When Lou Doillon released her award-winning debut album in 2012, it was said that "the darker daughter had come out of the shadows". Lou, one of four alliterative sisters, and half-sister to actress and singer Charlotte Gainsbourg, was persuaded by a family friend that she should record her songs and so her debut, folk-oriented album 'Places' was realised. The child actor, one time face of French fashion and perfume house Givenchy, and daughter to film director Jacques Doillon and actress/singer Jane Birkin, was tired of feeling like the "John Merrick" of the family. An odd turn of phrase you may think for such an arresting model.
Fast forward eight years and Doillon has teamed up with Cat Power and Dan Levy amongst others on her second album 'Soliloquy'. After years of uncertainty and doubt about her preferred life choices she seems now, through her music and art, to have finally resigned the 'freak show' of her early life to the past. Doillon's latest release is self-assured, positive and empowered; it is not trying to be something it's not.
'Soliloquy' is filled with a moody undercurrent that's perpetuated by Doillon's smouldering vocal. The playful theatrics of 'The Joke' skip between a dark and slightly mischievous noir to a more light-hearted and upbeat bounce, whereas 'Widows' stays closer to the 'Haunted Folk' of her previous album. Each capture Doillon's smooth but emotive vocal and are enhanced by a strongly evocative arrangement set against an equally engaging performance.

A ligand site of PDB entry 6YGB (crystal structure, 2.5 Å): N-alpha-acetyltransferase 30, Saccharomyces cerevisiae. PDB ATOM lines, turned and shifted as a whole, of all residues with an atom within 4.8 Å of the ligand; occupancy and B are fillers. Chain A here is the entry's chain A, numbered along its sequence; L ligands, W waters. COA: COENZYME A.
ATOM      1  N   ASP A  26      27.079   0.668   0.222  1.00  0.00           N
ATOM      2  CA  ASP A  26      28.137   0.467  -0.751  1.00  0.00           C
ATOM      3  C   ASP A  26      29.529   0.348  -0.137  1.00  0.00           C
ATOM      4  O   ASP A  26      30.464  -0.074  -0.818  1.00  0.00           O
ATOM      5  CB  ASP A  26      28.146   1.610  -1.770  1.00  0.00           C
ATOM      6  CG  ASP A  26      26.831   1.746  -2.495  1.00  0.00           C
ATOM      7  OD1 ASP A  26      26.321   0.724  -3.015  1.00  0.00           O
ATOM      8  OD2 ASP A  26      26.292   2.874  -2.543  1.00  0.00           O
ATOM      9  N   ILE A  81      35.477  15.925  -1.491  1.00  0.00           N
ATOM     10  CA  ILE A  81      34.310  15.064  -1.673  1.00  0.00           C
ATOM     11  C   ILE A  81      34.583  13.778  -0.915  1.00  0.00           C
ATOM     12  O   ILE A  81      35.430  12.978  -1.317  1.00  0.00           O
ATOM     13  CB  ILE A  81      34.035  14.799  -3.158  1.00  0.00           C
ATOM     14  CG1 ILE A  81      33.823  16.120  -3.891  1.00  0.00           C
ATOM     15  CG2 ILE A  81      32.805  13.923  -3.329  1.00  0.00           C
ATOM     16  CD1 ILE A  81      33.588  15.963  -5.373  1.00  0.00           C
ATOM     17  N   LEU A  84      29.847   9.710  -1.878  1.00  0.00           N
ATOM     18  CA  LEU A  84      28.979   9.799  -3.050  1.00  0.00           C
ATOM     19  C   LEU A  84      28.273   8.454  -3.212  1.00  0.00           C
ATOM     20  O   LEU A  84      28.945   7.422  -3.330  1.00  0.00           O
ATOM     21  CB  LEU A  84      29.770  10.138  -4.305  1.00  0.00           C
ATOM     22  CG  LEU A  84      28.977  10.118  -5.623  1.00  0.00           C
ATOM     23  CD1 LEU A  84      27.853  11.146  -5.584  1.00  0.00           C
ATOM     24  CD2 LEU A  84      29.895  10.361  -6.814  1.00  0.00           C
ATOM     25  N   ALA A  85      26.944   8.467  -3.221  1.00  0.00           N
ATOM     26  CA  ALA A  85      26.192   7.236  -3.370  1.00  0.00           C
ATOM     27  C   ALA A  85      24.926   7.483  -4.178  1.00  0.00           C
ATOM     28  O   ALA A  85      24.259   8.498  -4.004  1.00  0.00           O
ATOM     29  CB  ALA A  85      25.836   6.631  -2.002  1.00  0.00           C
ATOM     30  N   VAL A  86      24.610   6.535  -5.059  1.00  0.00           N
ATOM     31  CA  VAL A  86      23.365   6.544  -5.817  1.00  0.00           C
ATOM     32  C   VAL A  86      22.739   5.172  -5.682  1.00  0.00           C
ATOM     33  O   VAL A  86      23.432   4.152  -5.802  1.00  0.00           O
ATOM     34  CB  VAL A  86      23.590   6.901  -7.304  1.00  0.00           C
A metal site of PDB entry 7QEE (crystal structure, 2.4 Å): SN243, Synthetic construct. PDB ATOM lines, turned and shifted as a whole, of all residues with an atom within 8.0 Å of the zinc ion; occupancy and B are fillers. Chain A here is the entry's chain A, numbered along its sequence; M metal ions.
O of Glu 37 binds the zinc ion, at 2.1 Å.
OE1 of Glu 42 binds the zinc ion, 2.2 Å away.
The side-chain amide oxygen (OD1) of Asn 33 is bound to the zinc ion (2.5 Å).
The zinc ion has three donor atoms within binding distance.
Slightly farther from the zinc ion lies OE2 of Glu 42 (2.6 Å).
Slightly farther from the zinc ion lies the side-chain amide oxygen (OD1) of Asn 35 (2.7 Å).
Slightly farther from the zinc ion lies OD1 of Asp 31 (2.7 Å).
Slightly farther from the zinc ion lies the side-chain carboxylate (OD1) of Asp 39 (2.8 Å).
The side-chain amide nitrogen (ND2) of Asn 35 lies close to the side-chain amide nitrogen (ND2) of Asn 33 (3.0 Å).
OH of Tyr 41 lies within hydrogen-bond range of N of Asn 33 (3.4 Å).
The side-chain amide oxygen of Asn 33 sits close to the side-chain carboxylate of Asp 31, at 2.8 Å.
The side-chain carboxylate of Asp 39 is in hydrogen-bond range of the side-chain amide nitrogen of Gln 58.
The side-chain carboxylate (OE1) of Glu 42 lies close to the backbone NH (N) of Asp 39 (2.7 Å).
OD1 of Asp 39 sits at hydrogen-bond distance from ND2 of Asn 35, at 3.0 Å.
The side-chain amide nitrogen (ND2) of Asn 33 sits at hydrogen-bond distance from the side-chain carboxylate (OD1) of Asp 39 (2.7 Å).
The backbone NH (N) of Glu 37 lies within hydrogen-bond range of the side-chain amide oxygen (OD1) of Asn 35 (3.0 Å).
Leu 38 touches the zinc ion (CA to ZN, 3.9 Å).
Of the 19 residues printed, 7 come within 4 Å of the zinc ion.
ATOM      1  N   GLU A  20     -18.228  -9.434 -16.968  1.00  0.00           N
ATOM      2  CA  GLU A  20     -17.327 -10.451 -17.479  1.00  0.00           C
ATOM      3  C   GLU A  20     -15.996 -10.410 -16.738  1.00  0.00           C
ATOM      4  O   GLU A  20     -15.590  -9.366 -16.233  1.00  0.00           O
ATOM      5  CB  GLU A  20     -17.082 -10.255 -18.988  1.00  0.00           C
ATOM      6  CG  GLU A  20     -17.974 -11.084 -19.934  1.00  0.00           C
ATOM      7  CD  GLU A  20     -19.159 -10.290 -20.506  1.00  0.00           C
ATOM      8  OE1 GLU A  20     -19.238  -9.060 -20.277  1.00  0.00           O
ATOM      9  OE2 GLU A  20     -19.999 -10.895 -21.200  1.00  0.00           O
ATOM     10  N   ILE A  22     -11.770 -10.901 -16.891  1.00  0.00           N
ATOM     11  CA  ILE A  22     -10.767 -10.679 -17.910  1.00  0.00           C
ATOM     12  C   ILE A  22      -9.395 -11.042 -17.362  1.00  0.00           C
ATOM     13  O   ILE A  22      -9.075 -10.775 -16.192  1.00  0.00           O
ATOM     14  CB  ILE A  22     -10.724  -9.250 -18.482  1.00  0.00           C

The intriguing juxtaposition of playing light against dark in both production and performance is evident again on 'Last Time', the ever-building and impassioned 'Burn', and latterly in album opener 'Brother'. Here, as elsewhere on the album, a fabulous string arrangement scores the song to elevate it further. Where 'Soliloquy' soars, however, is on the uplifting, immediate folk-pop of the piano-led 'Too Much'; the brooding, reflective and mildly melancholic Cat Power duet 'It's You'; and the oddity, in terms of fit, on the album, 'All These Nights'. Here, Lou takes a route not overly explored elsewhere. The electro-infused throwback is a gem of a track with a brilliant revolving hook born out of an early 80s Moroder and Jan Hammer soundtracked world.
It could be argued that 'All These Nights' is the closest Lou Doillon comes to sounding like her half-sister Charlotte Gainsbourg, and maybe that's why there may have been a reluctance to go further down this path of synth loops and electronica for fear of treading on her toes. The gentle and mesmerising start to the track barely prepare you for when the song breaks into a glorious retro electro symphony of sound. 'Widows' and, in the final moments, 'Snowed In' knock at the EDM door but this is a surprise and a triumph, and moreover unique enough not to be labelled as a sisterly copy-cat.
Lou Doillon's album highlights the quality in her vocal, showcases her talent as a song-writer and captures an artist growing ever more confident in their own ability. The collaborative nature of the 12-track release has obviously paid dividends in terms of moving her sound forward from that of her 2012 album and has produced an album rich in atmosphere that throws in the odd, pleasantly surprising curve ball along the way.
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